Visited February 2013
Thank caryon1
This review is the subjective opinion of a TripAdvisor member and not of TripAdvisor LLC.
Level Contributor
26 reviews
7 attraction reviews
common_n_attraction_reviews_1bd8 11 helpful votes
“Even if you think you can't, you need to visit”
Reviewed February 21, 2013

When I visited DC in 2007, I didn't visit the Holocaust Memorial because I've actually been to Dachau and had seen enough. In 2012 I worked up enough courage / curiosity to visit. The building is very imposing and cold. Many museums have a dull roar as people discuss and walk by but the respect and the quiet this museum inspires is off-putting. You might hear whispers beyond the video presentations and that's it.

The museum leads you through the whole history. I found myself reading every single caption. Even if you're quite versed in history, you'll learn something new. The photos of the victims and possessions such as shoes or suitcases shows you the enormity of what happened. Artifacts such as the bunks people slept in and a railway boxcar allow you to put yourself in the shoes of someone who actually experienced the Holocaust.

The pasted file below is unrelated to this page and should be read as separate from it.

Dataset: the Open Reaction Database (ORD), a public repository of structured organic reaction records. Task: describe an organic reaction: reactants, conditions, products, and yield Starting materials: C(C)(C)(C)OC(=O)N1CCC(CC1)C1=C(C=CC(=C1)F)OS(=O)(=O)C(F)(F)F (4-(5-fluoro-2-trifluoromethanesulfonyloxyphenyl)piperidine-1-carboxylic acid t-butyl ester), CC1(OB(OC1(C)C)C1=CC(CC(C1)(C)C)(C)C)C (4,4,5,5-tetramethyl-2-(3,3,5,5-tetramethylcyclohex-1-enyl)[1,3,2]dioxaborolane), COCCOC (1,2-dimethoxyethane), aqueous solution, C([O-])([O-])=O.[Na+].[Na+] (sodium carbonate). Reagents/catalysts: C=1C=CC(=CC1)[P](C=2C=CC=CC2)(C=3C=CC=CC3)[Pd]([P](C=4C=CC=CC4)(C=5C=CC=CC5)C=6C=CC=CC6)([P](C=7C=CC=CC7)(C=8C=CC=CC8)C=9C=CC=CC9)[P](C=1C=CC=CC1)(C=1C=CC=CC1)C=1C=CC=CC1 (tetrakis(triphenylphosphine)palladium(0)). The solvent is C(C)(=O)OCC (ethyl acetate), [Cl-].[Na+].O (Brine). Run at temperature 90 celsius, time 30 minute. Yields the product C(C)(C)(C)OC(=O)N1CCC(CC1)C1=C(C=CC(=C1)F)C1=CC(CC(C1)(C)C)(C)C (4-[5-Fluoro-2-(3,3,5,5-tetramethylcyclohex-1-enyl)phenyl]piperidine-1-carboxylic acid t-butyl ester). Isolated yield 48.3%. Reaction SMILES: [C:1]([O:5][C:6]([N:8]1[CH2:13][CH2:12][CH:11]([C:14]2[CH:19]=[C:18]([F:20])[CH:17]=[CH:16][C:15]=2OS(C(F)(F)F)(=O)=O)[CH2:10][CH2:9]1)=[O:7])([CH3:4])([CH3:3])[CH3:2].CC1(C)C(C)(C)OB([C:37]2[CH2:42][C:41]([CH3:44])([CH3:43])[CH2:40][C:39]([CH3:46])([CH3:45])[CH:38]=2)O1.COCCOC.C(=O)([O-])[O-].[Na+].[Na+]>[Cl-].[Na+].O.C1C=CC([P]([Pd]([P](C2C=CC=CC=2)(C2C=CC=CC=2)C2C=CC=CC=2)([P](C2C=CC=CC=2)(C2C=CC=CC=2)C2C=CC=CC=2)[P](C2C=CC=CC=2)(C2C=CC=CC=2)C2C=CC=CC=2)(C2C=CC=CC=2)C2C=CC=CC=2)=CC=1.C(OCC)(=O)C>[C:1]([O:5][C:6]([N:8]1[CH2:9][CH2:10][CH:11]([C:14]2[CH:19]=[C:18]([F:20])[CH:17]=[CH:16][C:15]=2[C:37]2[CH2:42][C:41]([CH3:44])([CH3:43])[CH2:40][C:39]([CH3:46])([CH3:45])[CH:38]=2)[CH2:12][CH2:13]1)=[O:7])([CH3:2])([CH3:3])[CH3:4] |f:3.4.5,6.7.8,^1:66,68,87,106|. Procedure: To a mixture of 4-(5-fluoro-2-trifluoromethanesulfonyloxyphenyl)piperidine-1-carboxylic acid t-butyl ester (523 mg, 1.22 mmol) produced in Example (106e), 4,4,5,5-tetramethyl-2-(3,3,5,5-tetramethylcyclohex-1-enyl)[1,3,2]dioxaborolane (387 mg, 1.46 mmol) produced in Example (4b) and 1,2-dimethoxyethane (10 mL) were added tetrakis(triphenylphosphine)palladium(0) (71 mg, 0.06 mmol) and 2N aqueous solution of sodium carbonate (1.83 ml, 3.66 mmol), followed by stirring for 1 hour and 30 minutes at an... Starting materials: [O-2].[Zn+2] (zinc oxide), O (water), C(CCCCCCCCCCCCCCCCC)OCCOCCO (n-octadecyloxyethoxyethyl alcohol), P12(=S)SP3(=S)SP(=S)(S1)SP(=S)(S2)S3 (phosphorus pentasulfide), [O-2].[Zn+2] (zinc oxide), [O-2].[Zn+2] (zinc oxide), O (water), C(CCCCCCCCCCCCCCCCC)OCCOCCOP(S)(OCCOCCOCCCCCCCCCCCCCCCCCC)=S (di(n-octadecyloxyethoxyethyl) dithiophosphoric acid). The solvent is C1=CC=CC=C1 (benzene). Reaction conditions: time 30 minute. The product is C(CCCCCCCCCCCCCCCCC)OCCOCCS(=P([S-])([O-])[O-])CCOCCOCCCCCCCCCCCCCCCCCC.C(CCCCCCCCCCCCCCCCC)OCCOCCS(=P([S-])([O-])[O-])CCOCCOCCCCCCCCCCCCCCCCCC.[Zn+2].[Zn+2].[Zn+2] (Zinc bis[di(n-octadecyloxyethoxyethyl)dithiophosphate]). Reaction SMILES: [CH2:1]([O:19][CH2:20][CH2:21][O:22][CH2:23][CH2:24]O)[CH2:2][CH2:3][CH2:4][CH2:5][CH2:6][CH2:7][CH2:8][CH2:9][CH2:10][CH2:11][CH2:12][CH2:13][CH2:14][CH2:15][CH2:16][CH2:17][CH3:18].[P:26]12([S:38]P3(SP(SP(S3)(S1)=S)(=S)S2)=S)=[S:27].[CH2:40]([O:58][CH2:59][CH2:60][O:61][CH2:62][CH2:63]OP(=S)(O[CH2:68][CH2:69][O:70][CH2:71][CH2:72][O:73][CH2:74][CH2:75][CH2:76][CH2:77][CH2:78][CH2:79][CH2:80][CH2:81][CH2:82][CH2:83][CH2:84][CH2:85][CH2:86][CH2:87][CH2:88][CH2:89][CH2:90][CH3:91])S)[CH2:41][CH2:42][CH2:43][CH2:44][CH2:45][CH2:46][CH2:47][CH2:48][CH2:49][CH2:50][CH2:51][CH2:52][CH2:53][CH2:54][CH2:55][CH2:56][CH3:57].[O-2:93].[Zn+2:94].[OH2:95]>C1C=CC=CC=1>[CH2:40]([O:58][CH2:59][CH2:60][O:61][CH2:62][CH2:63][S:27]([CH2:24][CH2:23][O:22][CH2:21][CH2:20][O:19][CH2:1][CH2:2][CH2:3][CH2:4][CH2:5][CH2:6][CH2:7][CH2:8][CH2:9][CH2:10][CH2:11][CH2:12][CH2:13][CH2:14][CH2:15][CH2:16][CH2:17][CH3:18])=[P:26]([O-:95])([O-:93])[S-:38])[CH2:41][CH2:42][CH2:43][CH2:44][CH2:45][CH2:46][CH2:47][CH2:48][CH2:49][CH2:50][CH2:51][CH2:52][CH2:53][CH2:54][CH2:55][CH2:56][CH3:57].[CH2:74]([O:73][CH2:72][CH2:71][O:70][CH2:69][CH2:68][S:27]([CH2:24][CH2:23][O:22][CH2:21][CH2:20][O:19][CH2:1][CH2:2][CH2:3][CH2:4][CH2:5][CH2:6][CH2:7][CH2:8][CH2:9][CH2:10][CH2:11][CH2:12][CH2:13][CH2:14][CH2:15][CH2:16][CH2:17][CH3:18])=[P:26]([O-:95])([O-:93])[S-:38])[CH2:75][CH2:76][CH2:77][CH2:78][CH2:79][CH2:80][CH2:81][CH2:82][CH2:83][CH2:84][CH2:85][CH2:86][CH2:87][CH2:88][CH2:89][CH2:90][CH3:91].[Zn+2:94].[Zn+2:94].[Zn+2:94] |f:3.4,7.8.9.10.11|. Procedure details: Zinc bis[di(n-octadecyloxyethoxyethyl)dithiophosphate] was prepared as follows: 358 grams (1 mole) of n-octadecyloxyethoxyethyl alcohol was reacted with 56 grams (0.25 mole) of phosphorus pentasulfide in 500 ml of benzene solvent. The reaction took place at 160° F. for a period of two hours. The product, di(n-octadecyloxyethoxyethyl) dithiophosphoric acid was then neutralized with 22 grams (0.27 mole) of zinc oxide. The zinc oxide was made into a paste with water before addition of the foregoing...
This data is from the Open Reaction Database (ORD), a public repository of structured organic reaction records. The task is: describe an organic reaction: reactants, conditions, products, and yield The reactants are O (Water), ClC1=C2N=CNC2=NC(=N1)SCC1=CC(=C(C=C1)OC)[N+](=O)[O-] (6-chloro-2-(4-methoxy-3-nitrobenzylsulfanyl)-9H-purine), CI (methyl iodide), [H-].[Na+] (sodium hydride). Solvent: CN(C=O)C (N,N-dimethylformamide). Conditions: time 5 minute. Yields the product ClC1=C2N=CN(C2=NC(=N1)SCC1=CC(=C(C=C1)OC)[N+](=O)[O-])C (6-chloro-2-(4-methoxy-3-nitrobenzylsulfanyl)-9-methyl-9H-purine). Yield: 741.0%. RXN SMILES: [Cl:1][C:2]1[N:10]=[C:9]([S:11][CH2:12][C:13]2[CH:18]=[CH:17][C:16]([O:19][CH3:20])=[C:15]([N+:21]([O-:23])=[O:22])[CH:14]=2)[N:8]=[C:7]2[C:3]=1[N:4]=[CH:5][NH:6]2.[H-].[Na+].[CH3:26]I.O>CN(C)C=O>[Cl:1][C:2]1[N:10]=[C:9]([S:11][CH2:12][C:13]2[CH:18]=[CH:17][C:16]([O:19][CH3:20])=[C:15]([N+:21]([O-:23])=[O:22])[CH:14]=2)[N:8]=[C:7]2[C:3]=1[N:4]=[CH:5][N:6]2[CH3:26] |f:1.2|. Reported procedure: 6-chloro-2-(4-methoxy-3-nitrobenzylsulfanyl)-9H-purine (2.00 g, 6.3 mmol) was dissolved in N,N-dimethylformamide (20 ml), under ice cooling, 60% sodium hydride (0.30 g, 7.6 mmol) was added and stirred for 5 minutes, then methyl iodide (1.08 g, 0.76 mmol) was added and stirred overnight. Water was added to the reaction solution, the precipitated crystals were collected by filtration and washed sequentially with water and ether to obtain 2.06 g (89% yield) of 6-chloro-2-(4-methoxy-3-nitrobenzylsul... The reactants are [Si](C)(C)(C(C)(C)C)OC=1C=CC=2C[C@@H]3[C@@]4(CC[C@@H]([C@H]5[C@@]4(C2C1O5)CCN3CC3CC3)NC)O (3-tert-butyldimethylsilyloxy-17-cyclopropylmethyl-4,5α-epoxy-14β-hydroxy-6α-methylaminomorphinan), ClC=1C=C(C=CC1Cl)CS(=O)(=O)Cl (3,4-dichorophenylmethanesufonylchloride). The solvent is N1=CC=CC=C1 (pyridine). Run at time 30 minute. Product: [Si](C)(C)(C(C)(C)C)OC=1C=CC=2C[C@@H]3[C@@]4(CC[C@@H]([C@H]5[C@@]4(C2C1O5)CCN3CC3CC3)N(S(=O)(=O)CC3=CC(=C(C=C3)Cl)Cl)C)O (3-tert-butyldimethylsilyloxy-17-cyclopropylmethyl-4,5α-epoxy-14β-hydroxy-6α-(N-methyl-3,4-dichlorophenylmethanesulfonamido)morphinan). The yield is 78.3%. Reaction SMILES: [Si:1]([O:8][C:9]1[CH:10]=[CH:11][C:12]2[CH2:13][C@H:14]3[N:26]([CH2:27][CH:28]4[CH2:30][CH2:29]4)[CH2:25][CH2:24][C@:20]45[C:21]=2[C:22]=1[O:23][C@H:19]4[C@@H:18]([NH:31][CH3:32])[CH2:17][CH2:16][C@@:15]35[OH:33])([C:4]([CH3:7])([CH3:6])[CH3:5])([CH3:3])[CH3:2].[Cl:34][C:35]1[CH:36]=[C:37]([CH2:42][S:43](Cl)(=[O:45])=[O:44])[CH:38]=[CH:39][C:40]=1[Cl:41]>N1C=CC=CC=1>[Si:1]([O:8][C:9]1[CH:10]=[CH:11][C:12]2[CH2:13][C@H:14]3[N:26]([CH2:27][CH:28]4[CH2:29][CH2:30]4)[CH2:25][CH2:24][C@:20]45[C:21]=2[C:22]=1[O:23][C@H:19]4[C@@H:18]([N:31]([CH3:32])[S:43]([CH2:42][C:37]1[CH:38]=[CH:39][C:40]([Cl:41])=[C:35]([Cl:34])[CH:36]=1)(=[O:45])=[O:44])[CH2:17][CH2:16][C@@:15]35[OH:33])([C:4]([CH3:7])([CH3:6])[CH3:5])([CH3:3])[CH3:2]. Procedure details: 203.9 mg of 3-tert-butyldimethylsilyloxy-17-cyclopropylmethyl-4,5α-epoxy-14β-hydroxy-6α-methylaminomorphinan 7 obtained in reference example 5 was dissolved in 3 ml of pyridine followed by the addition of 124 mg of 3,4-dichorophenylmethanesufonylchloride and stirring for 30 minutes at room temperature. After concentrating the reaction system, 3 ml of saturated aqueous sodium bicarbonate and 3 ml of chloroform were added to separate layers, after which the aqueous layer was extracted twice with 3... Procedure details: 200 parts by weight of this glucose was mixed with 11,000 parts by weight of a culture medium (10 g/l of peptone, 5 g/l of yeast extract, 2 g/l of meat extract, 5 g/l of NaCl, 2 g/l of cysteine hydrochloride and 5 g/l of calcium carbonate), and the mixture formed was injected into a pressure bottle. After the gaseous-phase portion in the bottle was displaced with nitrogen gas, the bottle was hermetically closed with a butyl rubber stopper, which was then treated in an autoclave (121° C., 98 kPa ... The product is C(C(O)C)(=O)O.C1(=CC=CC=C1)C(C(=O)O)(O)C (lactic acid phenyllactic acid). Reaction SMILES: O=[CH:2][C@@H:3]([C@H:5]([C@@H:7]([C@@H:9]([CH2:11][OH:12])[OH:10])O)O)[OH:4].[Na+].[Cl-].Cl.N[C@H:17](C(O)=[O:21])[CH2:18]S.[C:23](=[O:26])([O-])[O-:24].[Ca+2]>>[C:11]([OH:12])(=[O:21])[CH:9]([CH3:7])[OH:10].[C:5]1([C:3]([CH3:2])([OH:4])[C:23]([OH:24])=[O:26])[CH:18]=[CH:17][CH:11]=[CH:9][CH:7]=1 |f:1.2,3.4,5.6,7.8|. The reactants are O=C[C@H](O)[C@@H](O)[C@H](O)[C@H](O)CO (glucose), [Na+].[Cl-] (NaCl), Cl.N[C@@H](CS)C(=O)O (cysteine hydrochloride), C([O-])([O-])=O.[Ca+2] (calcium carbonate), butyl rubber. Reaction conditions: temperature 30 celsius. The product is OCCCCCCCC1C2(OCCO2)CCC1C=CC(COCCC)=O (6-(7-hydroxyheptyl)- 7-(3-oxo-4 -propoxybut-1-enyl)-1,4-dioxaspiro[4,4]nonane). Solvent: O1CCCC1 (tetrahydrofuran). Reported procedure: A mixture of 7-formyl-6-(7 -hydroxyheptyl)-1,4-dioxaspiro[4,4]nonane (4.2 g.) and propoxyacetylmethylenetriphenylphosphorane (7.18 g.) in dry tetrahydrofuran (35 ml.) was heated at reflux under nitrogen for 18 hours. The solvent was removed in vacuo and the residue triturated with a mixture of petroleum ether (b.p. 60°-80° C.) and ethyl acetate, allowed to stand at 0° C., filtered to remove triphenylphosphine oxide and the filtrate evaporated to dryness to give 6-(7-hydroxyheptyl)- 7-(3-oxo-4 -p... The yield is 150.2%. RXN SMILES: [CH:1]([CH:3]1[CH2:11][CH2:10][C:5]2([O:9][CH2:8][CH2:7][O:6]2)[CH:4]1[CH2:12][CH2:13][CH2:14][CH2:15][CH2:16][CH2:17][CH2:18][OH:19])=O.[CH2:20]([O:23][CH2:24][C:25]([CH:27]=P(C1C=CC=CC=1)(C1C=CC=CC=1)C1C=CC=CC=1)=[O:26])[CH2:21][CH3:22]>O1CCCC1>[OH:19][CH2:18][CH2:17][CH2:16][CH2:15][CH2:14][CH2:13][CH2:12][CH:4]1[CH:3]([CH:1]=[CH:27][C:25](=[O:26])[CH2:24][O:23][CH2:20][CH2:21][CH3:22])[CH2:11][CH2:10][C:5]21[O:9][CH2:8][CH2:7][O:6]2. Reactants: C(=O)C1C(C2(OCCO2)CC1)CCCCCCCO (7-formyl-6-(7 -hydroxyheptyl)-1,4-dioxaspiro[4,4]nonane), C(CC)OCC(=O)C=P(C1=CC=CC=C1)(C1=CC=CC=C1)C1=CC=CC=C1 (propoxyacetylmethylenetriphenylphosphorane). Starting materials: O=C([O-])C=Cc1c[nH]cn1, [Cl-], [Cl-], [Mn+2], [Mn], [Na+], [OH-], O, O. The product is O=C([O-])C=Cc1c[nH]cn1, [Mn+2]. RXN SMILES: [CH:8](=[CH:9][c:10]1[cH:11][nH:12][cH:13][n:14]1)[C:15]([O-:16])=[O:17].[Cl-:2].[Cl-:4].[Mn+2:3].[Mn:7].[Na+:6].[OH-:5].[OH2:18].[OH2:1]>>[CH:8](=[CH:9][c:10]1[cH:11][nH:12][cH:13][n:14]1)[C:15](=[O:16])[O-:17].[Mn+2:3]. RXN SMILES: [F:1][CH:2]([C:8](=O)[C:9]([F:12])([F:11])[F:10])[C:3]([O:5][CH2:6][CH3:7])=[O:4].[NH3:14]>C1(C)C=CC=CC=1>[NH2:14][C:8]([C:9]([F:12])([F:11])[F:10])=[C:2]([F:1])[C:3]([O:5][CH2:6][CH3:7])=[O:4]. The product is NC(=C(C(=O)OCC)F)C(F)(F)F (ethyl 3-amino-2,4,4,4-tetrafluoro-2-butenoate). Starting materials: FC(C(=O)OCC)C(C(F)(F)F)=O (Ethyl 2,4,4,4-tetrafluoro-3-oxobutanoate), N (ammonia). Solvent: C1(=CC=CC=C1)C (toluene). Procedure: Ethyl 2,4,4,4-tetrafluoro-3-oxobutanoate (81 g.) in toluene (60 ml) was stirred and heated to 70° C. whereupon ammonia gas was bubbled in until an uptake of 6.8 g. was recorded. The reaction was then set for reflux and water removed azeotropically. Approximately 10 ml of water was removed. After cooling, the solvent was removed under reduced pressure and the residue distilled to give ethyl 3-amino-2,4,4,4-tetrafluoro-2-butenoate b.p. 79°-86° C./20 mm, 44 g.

As I recall, our passes were timed. We arrived early and got right in. I can't guarantee as easy a time if it's a busy day so be prompt. There were panhandlers / scammers at the entrance to the nearest metro stop. They tried to give us directions to the museum, then ask for a tip. Exercise extreme caution and be aware of your surroundings.

Many people say the Holocaust Memorial Museum is depressing, and it is. Seeing this museum and telling others what you saw is one small way to prevent such things from happening again.